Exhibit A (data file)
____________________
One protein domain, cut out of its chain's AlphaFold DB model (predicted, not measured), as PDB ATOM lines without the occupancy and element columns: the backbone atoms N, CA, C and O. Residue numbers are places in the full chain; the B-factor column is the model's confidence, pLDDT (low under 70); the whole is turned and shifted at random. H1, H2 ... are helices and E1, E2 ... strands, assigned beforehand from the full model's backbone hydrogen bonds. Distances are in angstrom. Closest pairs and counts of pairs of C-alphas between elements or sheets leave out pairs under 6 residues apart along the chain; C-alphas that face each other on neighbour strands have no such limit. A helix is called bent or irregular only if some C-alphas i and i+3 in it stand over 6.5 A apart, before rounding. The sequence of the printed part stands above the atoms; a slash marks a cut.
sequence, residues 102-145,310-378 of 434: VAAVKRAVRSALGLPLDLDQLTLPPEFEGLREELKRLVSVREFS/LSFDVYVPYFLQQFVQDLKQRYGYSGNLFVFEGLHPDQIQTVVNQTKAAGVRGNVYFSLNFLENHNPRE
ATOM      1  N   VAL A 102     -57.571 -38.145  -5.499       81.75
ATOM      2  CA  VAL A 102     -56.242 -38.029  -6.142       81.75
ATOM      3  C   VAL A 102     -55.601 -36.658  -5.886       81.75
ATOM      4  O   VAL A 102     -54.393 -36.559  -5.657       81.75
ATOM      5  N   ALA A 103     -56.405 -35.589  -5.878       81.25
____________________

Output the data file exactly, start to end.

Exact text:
One protein domain, cut out of its chain's AlphaFold DB model (predicted, not measured), as PDB ATOM lines without the occupancy and element columns: the backbone atoms N, CA, C and O. Residue numbers are places in the full chain; the B-factor column is the model's confidence, pLDDT (low under 70); the whole is turned and shifted at random. H1, H2 ... are helices and E1, E2 ... strands, assigned beforehand from the full model's backbone hydrogen bonds. Distances are in angstrom. Closest pairs and counts of pairs of C-alphas between elements or sheets leave out pairs under 6 residues apart along the chain; C-alphas that face each other on neighbour strands have no such limit. A helix is called bent or irregular only if some C-alphas i and i+3 in it stand over 6.5 A apart, before rounding. The sequence of the printed part stands above the atoms; a slash marks a cut.
sequence, residues 102-145,310-378 of 434: VAAVKRAVRSALGLPLDLDQLTLPPEFEGLREELKRLVSVREFS/LSFDVYVPYFLQQFVQDLKQRYGYSGNLFVFEGLHPDQIQTVVNQTKAAGVRGNVYFSLNFLENHNPRE
ATOM      1  N   VAL A 102     -57.571 -38.145  -5.499       81.75
ATOM      2  CA  VAL A 102     -56.242 -38.029  -6.142       81.75
ATOM      3  C   VAL A 102     -55.601 -36.658  -5.886       81.75
ATOM      4  O   VAL A 102     -54.393 -36.559  -5.657       81.75
ATOM      5  N   ALA A 103     -56.405 -35.589  -5.878       81.25